Roadtrip through the Western US – A geologists paradise Part II

In Part one I (superficially) covered the geology of the Grand Canyon, Monument Valley and the Arches National Park and mixed it up with some pictures. This part covers mainly sandstones and sandstones. So maybe a warning is appropriate: Sandstones are the most awesome rocks on earth. Fullstop. And of course this is not my personal opinion but the opinion of every sane geologist out there. Sadly there are quite a few not so sane ones that favour magmatic or even metamorphic rocks – and the totally insane ones that like to study carbonates (this is the point where I keep quiet about the fact that I study carbonates as well)! But maybe this post will help to make them disciples of the sandstone cult as well 😀

If you like sandstones (well, as just mentioned, every sane person does…) Utah IS the place to be. And Nevada, but more on that later on. Most of Utah is covered in sandstones (literally!) and you can observe wonderful bedding structures:

Cross-bedded sandstone near Escalante, Utah. Me for scale. Can you see me smiling?

Cross-bedded sandstone near Escalante, Utah. Me for scale. Can you see me smiling?

In the image above you can me standing in front/on top of cross bedded sandstones. If you look closely you can see several beds with different kind of beddings (e.g. how steep the single sandstone layers dip) and how the beds higher up in the stratigraphic column cut into the lower beds. Trained sedimentologists can use the thickness and form of the beds, the way they cross-cut each other and information on the sand particles (e.g. how big are the sand grains?; are they well rounded?) to reconstruct the depositional environment in which the sandstones formed.
The sandstones you can see here were deposited in a desert environment, the big cross bedded unit in the middle represents an ancient dune, as do most of the other units. They are part of the Navajo sandstone formation which can be found in most parts of Utah and also in Arizona and up to Colorado. It is of Jurassic age (you know when the dinosaurs were around?) and is thought to represent the largest and most extensive erg (sand sea) that ever existed on the earth!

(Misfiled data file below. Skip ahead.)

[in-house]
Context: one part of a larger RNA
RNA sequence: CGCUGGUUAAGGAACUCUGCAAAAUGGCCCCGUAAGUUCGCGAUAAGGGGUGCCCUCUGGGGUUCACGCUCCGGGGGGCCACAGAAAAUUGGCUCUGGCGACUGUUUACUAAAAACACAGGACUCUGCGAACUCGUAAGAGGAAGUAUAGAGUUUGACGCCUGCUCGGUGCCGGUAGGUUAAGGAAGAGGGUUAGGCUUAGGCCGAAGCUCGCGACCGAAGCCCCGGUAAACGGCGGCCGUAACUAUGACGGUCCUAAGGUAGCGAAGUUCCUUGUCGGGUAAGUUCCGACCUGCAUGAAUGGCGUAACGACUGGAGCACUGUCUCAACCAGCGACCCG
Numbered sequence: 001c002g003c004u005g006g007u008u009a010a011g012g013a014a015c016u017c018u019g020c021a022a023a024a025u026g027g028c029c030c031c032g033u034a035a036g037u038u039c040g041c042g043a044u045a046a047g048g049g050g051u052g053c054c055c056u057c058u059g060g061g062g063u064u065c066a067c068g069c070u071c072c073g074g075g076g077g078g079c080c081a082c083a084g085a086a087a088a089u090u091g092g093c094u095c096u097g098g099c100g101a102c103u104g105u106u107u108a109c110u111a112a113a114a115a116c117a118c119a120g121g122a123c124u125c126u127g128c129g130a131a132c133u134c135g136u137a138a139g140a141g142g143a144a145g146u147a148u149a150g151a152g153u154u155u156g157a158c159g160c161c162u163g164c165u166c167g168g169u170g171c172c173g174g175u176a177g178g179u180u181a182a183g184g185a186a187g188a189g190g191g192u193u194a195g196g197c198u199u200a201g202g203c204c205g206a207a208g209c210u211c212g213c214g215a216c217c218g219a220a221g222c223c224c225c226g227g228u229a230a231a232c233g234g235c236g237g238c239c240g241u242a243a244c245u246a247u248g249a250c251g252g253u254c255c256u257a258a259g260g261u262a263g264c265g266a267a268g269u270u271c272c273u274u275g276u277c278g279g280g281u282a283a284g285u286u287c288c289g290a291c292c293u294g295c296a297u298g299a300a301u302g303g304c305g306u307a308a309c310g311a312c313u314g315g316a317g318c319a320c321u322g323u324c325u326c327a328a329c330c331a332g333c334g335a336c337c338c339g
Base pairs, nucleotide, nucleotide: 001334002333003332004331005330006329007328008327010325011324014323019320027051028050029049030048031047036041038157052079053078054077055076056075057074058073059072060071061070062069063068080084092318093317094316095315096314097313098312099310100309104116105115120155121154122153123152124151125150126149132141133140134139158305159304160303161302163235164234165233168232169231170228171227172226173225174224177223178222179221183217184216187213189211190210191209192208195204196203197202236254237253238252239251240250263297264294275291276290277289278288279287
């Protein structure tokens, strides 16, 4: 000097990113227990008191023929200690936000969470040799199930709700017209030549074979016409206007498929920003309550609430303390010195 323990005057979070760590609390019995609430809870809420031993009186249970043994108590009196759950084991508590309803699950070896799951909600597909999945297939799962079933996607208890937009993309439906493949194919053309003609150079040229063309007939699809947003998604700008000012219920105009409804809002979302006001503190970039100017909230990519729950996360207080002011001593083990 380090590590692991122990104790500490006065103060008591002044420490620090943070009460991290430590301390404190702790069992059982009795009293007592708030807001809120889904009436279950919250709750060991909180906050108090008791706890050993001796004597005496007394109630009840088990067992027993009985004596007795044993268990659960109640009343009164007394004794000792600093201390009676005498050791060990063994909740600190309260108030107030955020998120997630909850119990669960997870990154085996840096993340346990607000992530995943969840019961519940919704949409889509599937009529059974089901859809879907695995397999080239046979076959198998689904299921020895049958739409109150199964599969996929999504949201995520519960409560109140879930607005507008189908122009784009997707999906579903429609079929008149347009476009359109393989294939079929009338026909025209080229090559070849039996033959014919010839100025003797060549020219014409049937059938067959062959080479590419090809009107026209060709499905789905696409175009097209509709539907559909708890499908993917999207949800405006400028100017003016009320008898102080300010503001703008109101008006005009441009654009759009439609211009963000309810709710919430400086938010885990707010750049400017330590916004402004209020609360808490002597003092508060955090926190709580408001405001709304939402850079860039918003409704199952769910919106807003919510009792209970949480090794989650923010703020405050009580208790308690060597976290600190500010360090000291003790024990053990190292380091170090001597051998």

The holes higher up were formed by erosion and are a feature that is quite common in sandstones. The layer in which the holes formed shows a feature typical for red sandstones: Bleaching. Here is an image of a particularly cool bleaching phenomenon:

Zebra Canyon near Escalante, Utah. Beautiful slot canyon in red and bleached sandstone.

Zebra Canyon near Escalante, Utah. Beautiful slot canyon in red and bleached sandstone. Note the iron concretions (round red things) within the sandstone.

Zebra Canyon got its name from the stripy red and white sandstone into which water carved its way, creating the slot canyon you can visit in an Utah near you! Slot canyons form due to erosion by small streams which are dry for most of the time but can turn into violent water masses after a strong rainfall. The streams are often called creek or wash. The water erosion leads to smooth surfaces as you can see in the picture above. But we were talking about bleaching…

Sandstone with bleaching features in the Valley of Fire State Park, Nevada.

Sandstone with bleaching features in the Valley of Fire State Park, Nevada.

The red colour of sandstones comes from iron oxides that form a very thin layer around the single sandstone grains. This coating of grains happens very early during diagenesis (the processes that are responsible for making sand to sandstone are called diagenesis) and only occurs in oxidizing environments (e.g. where oxygen is available). This means that sandstones that are formed in fluvial or desert environments often have a reddish colour. During burial different types of fluids (ground water, hydrocarbons and other gases) flow through a sandstone. Some of these fluids lead to the reduction of the ferric oxide coatings around the sandstone grains. The reduced iron is then transported out of the rock, leaving bleached (white) zones behind. On the picture above you can see that bleaching not necessarily follows grain laminae (beds of grains) but can cut across them. The exact science on where and how the preferred bleaching pathways develop is still not completely understood, so if you find this interesting (I do!) do some research on it.
Something that is out of question is that bleaching adds a spectacular feature to sandstones, making them look very pretty. If you are ever in Las Vegas you really should go to the Valley of Fire, a State Park about 1-2h north of LV. If you are there try to find “The Fire Wave”, one of the most astonishing sandstone formations I have seen so far:

The Fire Wave, Valley of Fire State Park, Nevada.

The Fire Wave, Valley of Fire State Park, Nevada.

Fire Wave II

Fire Wave II

Well, I think I will cover the West Coast (volcanoes!) in another post. This one was just for the sandstones. And how pretty they are. Hope you liked it 😉

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